Model View Controller (MVC)

View: This is basically what the user sees. In our case it is the HTML that the browser renders. View takes the data of the model through the controller.

Controller: It is the brain of the app that lets us control the view. It will give us the power to manipulate data and display them in the view. Now in a small scale app, the model is merged with the controller, but as we go big we need to find a way that separates the Model from the Controller, which we will discuss later.

Model: It is the data that the controller can play with. It is used to provide a consistent data for the overall application. In angular, it is usually done using service or factory.

Coming back to our project. Open index.html and paste the following code

So if you know the basics of HTML then you sure know what the above code says. The new thing that I have done is imported the angular.js in our HTML file. This is the heart of the app. This files gives you all the powers of AngularJS in your Web application.

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Now make the following changes. Look for the  comment. Remove them when you are done updating the code. They are just to help you out.


Now update app.js with the following code

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Every angular app has a ng-app=” “ attribute. These odd looking attributes are called directives. The name of the web application can be anything you want, but this will be the head of the hierarchy that we will be building now. Lets name it “App” for now ( Its just a convention)

I have also used ng-controller=” “, this is another directive that lets you connect a controller to a specific section of your HTML. Here we have got the whole “body” tag within the scope of the controller. As I have explained before, the controller shall be able to change and manipulate anything that the view displays. So as we have the body scope under our controller here, so anything in the body is within the reach of this controller.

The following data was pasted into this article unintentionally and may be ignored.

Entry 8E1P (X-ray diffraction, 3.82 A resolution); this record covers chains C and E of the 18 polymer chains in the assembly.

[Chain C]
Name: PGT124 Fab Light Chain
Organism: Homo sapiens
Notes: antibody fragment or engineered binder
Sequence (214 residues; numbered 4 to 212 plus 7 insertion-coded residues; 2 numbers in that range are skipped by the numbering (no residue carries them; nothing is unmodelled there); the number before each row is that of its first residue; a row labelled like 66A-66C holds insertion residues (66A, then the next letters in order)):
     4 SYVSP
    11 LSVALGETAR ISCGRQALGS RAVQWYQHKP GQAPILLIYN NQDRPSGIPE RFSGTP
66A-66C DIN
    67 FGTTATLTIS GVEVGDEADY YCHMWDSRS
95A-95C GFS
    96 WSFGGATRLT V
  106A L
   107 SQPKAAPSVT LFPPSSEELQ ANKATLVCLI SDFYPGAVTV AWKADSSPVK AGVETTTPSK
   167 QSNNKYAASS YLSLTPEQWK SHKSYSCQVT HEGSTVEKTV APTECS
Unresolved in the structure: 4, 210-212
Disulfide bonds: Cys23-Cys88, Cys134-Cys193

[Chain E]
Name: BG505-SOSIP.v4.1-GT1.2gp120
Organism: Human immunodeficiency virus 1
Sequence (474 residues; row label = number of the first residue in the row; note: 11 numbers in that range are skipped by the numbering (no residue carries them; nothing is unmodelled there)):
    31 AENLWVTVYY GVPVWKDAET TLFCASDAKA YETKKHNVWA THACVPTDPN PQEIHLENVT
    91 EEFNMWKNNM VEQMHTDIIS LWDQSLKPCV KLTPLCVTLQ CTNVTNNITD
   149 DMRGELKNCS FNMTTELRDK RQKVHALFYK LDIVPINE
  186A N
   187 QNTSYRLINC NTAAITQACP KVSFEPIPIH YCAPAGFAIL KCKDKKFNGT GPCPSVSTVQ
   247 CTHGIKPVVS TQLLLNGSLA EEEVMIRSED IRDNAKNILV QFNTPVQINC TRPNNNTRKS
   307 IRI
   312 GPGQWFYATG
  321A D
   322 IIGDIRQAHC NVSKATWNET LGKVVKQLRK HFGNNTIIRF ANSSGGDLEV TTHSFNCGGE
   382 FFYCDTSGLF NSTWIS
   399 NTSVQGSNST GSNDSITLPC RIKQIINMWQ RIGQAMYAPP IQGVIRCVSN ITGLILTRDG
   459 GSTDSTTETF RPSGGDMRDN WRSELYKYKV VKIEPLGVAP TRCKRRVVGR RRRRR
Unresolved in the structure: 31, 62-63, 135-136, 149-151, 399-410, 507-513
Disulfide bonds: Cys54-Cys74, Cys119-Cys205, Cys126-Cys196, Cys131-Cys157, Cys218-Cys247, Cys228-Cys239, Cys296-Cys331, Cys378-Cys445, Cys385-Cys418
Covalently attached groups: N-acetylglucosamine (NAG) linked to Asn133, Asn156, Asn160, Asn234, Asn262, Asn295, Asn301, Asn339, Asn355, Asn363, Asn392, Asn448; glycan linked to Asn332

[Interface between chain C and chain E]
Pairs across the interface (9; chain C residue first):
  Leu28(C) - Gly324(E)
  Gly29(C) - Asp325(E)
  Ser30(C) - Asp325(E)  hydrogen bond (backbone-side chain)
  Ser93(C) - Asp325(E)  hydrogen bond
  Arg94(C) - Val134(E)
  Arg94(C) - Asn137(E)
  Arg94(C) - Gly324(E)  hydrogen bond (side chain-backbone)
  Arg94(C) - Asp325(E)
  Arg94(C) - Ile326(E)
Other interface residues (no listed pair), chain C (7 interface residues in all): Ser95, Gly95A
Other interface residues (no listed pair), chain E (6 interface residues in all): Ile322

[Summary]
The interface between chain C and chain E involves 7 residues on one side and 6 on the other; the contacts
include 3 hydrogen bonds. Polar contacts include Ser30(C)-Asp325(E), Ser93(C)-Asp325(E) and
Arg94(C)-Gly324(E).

Now in app.js the first line actually creates an angular module. Now understand this, angular apps can be broken down into many modules. This is a way of separating code into different blocks and this gives us the power of plug and play.

Now the “App” is made into a module. This modules uses other modules to function, which become it’s dependencies. So the square bracket there is used to plug in dependencies. The first time you create a module, you have to mention the dependencies of that module. If there are non, leave the bracket blank as I have done for the “main” module.

In this example, I have decided that our “main” module will be the dependency of our “App” module, hence you can see that I have put “main” within the square brackets of “App” module.

You must have noticed that there is no ng-app named “main”, but this is the power of angular. You can now break the app into as many modules you want. So in large scale apps, there can be dozens of modules that depend on another dozens of modules and the tree goes on.

In the last line of the code I have attached the “main” module with the controller we created.Only one module attachment is allowed per controller name. As stated before, out “mainController has the “body” tag under its control, so it is safe to say that the “main” module has direct control over anything that lies in the “body” tag.